On Wednesday, Saudi Arabia claims that the attacks on two of its oil tankers and major pipelines have targeted not only its own security but also the world’s supplies.
Armed Drone attacks claimed by Yemeni rivals restricted one of the kingdom’s main oil pipelines, further arouse tensions after the mysterious disruption of four ships, two of them were tankers from Saudi, outside the Gulf on May 12.
After a meeting headed by Saudi Crown Prince Mohammed-bin Salman in Jeddah, it continued that “the Cabinet affirms that these acts of terrorism and sabotage…do not only target the kingdom but also the security of world oil supplies and the global economy.”
Latest drone strikes has hit the two pumping stations on east-west pipelines of the Kingdom, which was supposed to carry 5 million barrels of crude oil every day and offers a strategic alternative route for exports in Saudi, if the shipping lane remains closed.
Yemen’s Huthi rival claimed responsibility for the drone strikes and claims they replied to crimes, which is committed by the UAE and its allies during over 4-years of War in support of the government.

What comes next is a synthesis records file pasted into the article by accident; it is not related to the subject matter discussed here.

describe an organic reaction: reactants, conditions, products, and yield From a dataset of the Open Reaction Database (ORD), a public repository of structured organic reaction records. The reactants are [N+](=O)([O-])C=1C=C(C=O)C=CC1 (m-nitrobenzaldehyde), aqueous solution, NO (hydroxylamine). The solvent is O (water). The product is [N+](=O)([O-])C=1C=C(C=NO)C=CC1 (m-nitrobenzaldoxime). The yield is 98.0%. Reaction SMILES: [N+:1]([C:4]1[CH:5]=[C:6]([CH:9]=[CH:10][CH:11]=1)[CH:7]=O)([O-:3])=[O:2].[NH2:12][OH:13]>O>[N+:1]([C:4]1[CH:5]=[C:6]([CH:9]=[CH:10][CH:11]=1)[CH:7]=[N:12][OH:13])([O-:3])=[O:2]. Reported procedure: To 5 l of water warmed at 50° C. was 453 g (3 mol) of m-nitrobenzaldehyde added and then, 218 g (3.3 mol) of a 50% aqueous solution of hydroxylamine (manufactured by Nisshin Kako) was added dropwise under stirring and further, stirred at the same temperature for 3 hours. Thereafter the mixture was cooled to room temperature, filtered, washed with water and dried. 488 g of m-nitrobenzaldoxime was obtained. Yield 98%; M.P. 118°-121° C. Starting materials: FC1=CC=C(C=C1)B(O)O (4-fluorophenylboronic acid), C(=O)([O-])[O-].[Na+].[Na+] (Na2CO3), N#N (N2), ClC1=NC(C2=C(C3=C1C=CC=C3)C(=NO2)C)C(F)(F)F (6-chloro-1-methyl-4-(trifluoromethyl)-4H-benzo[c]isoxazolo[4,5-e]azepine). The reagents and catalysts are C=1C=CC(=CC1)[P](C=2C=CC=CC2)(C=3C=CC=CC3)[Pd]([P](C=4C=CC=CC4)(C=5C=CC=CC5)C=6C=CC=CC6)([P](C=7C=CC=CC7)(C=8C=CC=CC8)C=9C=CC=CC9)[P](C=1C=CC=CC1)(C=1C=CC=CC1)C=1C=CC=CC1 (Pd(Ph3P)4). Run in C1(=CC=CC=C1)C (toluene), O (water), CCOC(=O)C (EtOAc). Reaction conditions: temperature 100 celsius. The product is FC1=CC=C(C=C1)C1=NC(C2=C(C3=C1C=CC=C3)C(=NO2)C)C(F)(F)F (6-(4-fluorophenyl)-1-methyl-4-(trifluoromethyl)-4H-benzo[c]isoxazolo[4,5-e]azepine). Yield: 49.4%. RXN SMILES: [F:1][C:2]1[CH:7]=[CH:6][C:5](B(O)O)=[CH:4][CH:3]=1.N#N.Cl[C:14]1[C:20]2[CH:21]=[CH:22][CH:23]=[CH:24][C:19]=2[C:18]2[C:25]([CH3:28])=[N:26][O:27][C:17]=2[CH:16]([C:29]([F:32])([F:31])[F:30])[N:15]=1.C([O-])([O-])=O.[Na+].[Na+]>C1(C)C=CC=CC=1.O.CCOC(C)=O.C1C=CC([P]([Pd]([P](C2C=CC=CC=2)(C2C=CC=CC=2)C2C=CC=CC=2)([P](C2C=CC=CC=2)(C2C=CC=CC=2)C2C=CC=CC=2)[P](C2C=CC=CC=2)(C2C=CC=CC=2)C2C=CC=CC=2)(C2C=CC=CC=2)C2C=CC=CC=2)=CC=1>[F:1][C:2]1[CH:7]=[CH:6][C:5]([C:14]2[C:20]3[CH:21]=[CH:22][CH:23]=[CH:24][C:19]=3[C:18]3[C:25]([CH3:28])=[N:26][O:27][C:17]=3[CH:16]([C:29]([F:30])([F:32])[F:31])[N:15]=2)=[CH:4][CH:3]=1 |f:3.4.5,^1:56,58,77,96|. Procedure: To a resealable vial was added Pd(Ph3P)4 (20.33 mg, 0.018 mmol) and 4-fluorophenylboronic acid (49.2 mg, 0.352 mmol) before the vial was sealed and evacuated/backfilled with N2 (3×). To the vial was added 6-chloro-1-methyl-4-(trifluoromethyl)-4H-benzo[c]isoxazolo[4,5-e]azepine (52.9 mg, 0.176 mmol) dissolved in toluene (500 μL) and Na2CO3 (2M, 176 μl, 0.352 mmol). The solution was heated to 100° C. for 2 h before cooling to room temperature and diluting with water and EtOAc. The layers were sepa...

On Sunday, the Saudi tankers Amjad and Al-Marzoqah has suffered “significant damage” in an unexplained sabotage attacks in the Oman Sea off the UAE, reported Energy Minister Khalid Al-Falih. However, there were no reported casualties or oil spills.
Neither the UAE nor Saudi Arabia have yet offered details on the exact nature of those reported attacks, which came amid heightened tension between Riyadh and US rival Tehran.
Saudi Cabinet asked for “confronting terrorist entities which carry out such sabotage acts, including the Iran-backed Huthi militias in Yemen.”
Saudi Arabia is the world’s largest exporter of oil, pumps over 10 million barrels each day of which 7 million barrels are exported.
Most exports of Saudi at present are loaded onto tankers at terminals on the Gulf Coast and passes through the Strait of Hormuz.